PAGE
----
Airfield is not just a beautiful place with a remarkable history, it’s a social and charitable hub, investing in people and initiatives that reach every corner of our community. It really is the gift that keeps on giving.
Our Mission - To inspire and enable informed food choices.
Today, the 38-acre estate is a fitting tribute, pushing the boundaries of what agricultural land can achieve and finding innovative ways to use the original family home, gardens, and award-winning restaurant to surprise and delight people of all ages.
As a team, we welcome people who share a passion for food and nature. With their help and the support of our partners, we run creative events and programmes, using food to help build life skills in children and offering adults of all abilities the opportunity to learn and socialise in a relaxed and friendly environment.
The Overends shared their home with the people who needed it most. Spurred on by that, the Airfield Trust ensure their legacy lives on and the estate always provides a warm welcome to visitors.
Airfield advocates Dublin becoming a world-leading Sustainable Food City and is prepared to help facilitate and drive the necessary collaboration, as part of its strategic mission to support sustainable food production and consumption and inform public food choices.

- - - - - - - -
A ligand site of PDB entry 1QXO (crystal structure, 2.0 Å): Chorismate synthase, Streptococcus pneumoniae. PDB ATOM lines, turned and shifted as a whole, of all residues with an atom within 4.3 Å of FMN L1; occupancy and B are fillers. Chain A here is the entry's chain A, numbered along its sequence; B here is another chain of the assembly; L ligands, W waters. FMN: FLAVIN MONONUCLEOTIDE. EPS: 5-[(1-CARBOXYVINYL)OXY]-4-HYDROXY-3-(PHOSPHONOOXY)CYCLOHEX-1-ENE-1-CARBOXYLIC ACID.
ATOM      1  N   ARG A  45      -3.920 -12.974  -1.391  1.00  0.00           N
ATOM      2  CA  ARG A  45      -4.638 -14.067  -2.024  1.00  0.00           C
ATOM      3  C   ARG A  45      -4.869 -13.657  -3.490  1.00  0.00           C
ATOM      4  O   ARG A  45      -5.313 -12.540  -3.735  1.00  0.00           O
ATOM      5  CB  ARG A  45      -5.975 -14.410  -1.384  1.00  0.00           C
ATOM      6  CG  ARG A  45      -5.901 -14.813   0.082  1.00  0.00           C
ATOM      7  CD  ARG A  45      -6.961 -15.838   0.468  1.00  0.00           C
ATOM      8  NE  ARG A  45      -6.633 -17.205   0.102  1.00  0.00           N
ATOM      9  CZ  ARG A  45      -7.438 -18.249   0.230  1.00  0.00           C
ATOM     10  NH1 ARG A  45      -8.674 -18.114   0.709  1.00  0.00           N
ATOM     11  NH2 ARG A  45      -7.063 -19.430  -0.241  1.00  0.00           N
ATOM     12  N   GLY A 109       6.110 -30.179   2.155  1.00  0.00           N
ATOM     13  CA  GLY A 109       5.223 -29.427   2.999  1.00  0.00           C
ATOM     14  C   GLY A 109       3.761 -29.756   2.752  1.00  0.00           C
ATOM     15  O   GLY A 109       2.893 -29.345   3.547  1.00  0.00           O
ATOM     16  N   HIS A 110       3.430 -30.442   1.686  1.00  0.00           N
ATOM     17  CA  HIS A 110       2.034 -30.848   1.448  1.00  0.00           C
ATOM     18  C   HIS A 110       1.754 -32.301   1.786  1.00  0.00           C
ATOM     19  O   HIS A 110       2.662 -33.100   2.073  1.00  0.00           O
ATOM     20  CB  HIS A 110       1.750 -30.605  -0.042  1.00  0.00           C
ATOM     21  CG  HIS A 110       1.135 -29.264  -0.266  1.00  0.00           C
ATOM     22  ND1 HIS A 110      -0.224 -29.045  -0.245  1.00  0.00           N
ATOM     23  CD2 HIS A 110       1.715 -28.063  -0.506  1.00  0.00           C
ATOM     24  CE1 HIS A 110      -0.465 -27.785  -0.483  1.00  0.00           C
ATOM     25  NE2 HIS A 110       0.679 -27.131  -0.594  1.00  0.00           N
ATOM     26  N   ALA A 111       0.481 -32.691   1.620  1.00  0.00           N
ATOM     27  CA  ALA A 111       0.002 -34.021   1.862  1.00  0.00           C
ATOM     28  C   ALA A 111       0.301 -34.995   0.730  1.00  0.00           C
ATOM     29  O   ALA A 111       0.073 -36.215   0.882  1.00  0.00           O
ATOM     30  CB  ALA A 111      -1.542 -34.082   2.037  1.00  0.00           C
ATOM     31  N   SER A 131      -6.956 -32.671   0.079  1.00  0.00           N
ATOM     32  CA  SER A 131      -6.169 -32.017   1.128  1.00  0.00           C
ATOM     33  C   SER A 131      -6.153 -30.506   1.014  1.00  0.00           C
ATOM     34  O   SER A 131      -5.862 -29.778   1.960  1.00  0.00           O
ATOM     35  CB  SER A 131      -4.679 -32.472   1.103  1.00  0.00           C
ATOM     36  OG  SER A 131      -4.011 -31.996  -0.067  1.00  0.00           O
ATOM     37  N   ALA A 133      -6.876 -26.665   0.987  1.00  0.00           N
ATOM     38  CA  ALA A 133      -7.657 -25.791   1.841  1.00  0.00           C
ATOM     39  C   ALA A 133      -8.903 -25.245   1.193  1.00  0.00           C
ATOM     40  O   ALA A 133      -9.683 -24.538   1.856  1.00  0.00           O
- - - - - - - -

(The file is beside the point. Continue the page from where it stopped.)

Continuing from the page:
This global good food movement is encapsulated within the United Nations’ Sustainable Development Goal 11, which aims to make cities and human settlements inclusive, safe, resilient and sustainable.
At Airfield we are
- Passionate about food sustainability, inspired by the Overend sisters
- Leaders in food sustainability approaches
- Calling people to action
Home to the Overend family since 1894, Airfield was left in trust to the people of Ireland by Letitia and Naomi Overend in 1974, trailblazing sisters who understood the importance of being self-sufficient and sustainable – and not just with food. These ladies rolled up their sleeves to take on everything from farming and cattle trading to car maintenance.
As local figures, they turned heads around Dublin, owning three cars at one stage (unheard of at that time). One of the cars happened to be a Rolls Royce, an investment they would only agree to if it came with a tow bar for transporting their Jersey cows, and a course on car maintenance so that the sisters could keep the car on the road for as long as they needed it.
It was, however, their sense of community and a lifetime of charitable endeavours that the Overends are remembered for most. Tuned in to the social challenges of their time, they opened their hearts and home to some of Ireland’s most vulnerable, offering respite care to injured soldiers during two great wars, using their dairy herd and life-saving pasteurisation to donate to the safe milk depot, single-handily reducing infant mortality in Dublin, and funding The Sunshine Home for children with rickets – a charity better known today as The Laura Lynn Foundation.
It’s acts like these and a million more since that have given Airfield its sense of purpose: a place where clean air, natural beauty, healthy food and a sustainable lifestyle can make a real difference in people’s everyday lives and inspire lasting change.